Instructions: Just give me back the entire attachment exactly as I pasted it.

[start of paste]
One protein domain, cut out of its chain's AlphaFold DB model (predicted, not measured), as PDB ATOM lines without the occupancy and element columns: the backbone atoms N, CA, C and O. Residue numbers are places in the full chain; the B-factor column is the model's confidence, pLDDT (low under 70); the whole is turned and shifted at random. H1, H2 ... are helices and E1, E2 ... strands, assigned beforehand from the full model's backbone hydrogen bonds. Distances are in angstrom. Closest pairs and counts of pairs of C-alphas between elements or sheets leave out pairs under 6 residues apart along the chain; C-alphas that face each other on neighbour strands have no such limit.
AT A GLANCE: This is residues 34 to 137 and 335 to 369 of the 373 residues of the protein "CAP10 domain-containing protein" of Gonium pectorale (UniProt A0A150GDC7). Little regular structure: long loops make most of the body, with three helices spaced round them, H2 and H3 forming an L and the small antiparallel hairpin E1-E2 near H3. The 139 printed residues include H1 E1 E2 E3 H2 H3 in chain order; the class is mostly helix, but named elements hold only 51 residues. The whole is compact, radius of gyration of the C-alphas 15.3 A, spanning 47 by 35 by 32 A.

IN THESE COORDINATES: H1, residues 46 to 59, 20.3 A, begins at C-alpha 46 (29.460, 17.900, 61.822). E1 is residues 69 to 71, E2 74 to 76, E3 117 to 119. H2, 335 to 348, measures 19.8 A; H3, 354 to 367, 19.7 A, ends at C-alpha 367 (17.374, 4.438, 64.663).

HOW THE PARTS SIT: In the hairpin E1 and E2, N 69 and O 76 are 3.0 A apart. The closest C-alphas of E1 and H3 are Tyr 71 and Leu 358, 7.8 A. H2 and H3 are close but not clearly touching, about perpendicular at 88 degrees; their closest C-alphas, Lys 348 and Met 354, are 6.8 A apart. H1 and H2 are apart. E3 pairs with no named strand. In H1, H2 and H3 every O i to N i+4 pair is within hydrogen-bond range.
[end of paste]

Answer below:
One protein domain, cut out of its chain's AlphaFold DB model (predicted, not measured), as PDB ATOM lines without the occupancy and element columns: the backbone atoms N, CA, C and O. Residue numbers are places in the full chain; the B-factor column is the model's confidence, pLDDT (low under 70); the whole is turned and shifted at random. H1, H2 ... are helices and E1, E2 ... strands, assigned beforehand from the full model's backbone hydrogen bonds. Distances are in angstrom. Closest pairs and counts of pairs of C-alphas between elements or sheets leave out pairs under 6 residues apart along the chain; C-alphas that face each other on neighbour strands have no such limit.
AT A GLANCE: This is residues 34 to 137 and 335 to 369 of the 373 residues of the protein "CAP10 domain-containing protein" of Gonium pectorale (UniProt A0A150GDC7). Little regular structure: long loops make most of the body, with three helices spaced round them, H2 and H3 forming an L and the small antiparallel hairpin E1-E2 near H3. The 139 printed residues include H1 E1 E2 E3 H2 H3 in chain order; the class is mostly helix, but named elements hold only 51 residues. The whole is compact, radius of gyration of the C-alphas 15.3 A, spanning 47 by 35 by 32 A.

IN THESE COORDINATES: H1, residues 46 to 59, 20.3 A, begins at C-alpha 46 (29.460, 17.900, 61.822). E1 is residues 69 to 71, E2 74 to 76, E3 117 to 119. H2, 335 to 348, measures 19.8 A; H3, 354 to 367, 19.7 A, ends at C-alpha 367 (17.374, 4.438, 64.663).

HOW THE PARTS SIT: In the hairpin E1 and E2, N 69 and O 76 are 3.0 A apart. The closest C-alphas of E1 and H3 are Tyr 71 and Leu 358, 7.8 A. H2 and H3 are close but not clearly touching, about perpendicular at 88 degrees; their closest C-alphas, Lys 348 and Met 354, are 6.8 A apart. H1 and H2 are apart. E3 pairs with no named strand. In H1, H2 and H3 every O i to N i+4 pair is within hydrogen-bond range.